I reserved this book online from our local library. When it was time to pick it up, I took my 2-year-old son along and he chose a couple of picture books while we were there.
When I took the books to the counter to get scanned, the librarian snatched them off me, then proceeded to huff and puff and click the computer mouse and sigh. Finally she spoke:
‘When you reserved this book,’ – held up The Lion, the Witch and the Wardrobe – ‘you did it under your library card. You really should have used your son’s card because it’s such a muck around for me to change it over to his name to check it out.’
She thrust the books towards me and turned to do something else.
Did I have the heart to tell her this book was actually for me?
Of course not. I apologised and got out of there quick smart.
So yes, my 17th book in the 100 book challenge is actually a children’s book. And it was so much fun to read.
When I write short fiction, I write about serious themes and emotions. Everyday themes that could happen to anyone. I’m creative with characters and scenes and plots, but generally I stick to realistic events (I dabbled in science fiction once, when I wrote about a one-way trip to Mars, however that was a one-off).
Ahh, but fantasy, in particular children’s fantasy, that must be a lot of fun to write.
There are no boundaries. The children go into a wardrobe and find a magical land. Where a white witch can make it winter forever. Where some animals talk (yet strangely others don’t, then even more strangely others are roasted up for dinner). Where Turkish Delight is a delicacy and girls instinctively ‘fix dinner’ while the boys talk around the fire. This book was filled with so many foreign concepts.
But I went along for the ride. Because I knew it was fantasy. I knew it was for children. My expectations weren’t very high (unlike those I had for Cold Comfort Farm) and my expectations were met. The story was so fantastic that I didn’t question its validity like I did with Charlotte’s Web.
I actually really, really enjoyed it.
My 2-year-old is obviously way too young to read this book, but one day I’ll read it to him. However I’ll remember to reserve the book next time under his name, to save the librarian all that extra stress.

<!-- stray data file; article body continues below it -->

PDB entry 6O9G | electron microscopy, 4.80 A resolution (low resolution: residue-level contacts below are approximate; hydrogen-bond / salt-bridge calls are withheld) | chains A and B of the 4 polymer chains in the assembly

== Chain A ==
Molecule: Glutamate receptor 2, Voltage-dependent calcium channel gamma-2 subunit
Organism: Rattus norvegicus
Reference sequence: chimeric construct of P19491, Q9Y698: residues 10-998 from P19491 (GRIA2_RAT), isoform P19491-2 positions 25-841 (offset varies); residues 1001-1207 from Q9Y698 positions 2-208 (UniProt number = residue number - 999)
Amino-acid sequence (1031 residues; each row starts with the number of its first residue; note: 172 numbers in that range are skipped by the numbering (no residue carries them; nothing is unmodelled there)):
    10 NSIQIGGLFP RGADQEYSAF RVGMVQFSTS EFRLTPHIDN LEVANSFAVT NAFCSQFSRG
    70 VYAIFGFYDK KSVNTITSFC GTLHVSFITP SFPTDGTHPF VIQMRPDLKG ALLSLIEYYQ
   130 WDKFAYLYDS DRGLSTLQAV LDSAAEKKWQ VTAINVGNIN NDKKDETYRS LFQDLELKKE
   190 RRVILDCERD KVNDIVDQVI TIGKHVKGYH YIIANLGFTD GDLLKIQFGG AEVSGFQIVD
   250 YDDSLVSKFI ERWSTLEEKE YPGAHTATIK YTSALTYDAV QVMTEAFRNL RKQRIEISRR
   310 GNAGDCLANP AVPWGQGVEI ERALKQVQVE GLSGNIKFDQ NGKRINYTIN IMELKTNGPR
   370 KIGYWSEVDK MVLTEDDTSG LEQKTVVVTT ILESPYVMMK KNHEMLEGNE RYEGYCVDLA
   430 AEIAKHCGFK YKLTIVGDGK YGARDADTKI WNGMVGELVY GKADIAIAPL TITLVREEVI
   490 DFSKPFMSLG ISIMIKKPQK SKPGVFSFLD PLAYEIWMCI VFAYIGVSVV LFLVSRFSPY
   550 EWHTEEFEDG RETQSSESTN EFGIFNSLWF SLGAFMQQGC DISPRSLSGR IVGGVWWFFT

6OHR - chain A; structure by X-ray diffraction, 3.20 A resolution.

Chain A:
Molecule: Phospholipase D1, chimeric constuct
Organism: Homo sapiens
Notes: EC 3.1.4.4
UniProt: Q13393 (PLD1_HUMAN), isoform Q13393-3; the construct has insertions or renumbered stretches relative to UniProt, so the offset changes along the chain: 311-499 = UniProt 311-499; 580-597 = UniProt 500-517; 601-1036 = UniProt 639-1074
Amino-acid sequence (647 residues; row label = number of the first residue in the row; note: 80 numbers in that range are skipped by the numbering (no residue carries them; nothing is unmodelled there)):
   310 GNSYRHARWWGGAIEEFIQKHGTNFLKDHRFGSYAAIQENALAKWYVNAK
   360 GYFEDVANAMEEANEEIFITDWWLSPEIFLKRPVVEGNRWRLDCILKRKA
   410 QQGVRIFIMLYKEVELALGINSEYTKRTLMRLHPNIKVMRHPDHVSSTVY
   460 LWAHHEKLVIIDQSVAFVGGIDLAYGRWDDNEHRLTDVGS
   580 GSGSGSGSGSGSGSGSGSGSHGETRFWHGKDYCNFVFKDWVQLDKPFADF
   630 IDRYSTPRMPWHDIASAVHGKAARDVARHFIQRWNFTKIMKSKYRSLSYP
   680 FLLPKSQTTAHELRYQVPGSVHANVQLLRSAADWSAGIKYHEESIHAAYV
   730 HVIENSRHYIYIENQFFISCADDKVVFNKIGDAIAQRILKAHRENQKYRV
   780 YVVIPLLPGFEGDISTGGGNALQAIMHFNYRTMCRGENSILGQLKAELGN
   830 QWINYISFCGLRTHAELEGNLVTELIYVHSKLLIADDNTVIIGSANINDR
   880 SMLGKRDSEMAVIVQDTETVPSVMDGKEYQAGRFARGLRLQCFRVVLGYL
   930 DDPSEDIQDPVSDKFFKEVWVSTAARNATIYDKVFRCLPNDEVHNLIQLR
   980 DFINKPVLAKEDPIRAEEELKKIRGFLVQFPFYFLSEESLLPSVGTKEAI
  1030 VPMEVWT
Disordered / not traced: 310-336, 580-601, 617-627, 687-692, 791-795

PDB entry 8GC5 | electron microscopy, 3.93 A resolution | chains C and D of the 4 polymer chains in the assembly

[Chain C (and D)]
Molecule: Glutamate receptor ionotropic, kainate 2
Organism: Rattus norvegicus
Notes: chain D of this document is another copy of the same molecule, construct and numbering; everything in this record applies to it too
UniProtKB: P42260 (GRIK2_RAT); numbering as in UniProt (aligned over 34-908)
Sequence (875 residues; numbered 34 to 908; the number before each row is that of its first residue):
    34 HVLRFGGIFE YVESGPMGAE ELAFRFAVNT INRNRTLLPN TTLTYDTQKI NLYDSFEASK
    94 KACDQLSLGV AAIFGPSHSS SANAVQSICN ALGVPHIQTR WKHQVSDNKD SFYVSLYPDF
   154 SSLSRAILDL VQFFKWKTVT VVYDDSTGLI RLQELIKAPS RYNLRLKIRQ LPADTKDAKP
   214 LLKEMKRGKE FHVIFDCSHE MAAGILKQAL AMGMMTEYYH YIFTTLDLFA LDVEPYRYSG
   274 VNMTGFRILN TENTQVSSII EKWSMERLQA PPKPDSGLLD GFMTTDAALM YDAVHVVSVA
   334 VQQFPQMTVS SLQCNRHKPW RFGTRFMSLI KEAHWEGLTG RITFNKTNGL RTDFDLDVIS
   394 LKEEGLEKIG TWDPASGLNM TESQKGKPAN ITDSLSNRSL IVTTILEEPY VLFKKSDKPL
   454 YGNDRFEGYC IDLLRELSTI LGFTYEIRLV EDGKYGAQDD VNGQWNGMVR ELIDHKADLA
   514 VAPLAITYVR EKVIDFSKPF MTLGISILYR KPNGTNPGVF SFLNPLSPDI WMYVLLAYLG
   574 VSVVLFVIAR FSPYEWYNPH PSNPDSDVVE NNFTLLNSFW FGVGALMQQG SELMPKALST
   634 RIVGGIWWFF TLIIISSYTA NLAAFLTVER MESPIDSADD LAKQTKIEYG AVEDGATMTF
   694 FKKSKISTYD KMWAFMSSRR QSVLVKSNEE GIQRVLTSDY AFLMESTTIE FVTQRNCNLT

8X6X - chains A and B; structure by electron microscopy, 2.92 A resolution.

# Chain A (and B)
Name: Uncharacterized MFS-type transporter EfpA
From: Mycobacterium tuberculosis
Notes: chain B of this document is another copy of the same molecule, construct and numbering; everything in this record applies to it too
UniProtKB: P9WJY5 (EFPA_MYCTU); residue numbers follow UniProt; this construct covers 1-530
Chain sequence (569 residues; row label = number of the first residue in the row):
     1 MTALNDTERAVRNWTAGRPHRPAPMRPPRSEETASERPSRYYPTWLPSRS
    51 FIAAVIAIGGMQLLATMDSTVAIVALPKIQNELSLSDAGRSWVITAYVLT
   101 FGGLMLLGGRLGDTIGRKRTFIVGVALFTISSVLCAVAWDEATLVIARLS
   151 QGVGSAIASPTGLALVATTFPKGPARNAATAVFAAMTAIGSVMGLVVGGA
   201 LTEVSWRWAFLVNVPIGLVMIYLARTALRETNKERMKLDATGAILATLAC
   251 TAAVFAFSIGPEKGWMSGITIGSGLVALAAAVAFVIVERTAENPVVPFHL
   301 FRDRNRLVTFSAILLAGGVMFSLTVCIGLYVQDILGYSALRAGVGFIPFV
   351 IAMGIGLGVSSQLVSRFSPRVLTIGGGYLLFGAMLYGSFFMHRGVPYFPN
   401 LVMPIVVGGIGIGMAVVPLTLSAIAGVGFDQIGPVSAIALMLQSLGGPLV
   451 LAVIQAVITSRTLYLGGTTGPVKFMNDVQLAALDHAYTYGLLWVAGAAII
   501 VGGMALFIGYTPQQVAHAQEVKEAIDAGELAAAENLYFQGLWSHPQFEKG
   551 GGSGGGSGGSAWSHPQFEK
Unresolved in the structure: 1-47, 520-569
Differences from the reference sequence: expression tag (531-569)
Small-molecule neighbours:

In July 2014 I set myself the challenge to finish 100 must-read books before I die. For my ongoing tally click here.
13 responses to “17. The Lion, the Witch and the Wardrobe – C. S. Lewis (100 book challenge)”
So pleased you enjoyed this book, Jessie (No. 17 on your list!) and I enjoyed your post. It’s such a shame that some people go through their working day without taking pleasure from either their work or interactions with other people. I understand that there are those who have to deal with belligerent others, but a librarian? Maybe she was having a bad day?
Thanks Di. I think she was one of those people who took their job just a little too seriously 🙂
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Loved this post Jessie – Huffy puffy librarian and all. Interesting that you found your expectations of the book changed your enjoyment. That’s something to keep in mind and might be worth a group discussion
Yes, that was the greatest contrast I found with the last two books (this and Cold Comfort Farm)… my expectations changed everything. It will be an interesting discussion!
Some of the best reads are children’s books… and sometimes you just need to read one.
Say, is ‘Shadow of the Wind’ on your 100 list?
Yes! It is on the list. I’ve never heard of it but with your recommendation I might make it the next on I tackle. I’m reading ‘A town like Alice’ at the moment but looking for the next one after that. Here’s the list that I’m going through (in no particular order): https://jessieansons.com/2014/08/24/100-book-challenge-my-running-tally/
You should read the rest of the Chronicles. They’re all wonderful.
I don’t think I ever did read them all as a kid – so that sounds like a good suggestion 🙂 Maybe I’ll work through them with my son when he’s a bit older.
Glad you enjoyed the book. I can’t say I’ve read it but I have watched the movie many times with my children. I learn a lot from the possibilities of children’s stories and the power of imagination. Thanks for sharing.
Really? That’s odd behaviour from a librarian. Maybe she should look for a different job. I devoured the Narnia series when I was younger. Glad you liked this book. I’m enjoying your reviews.
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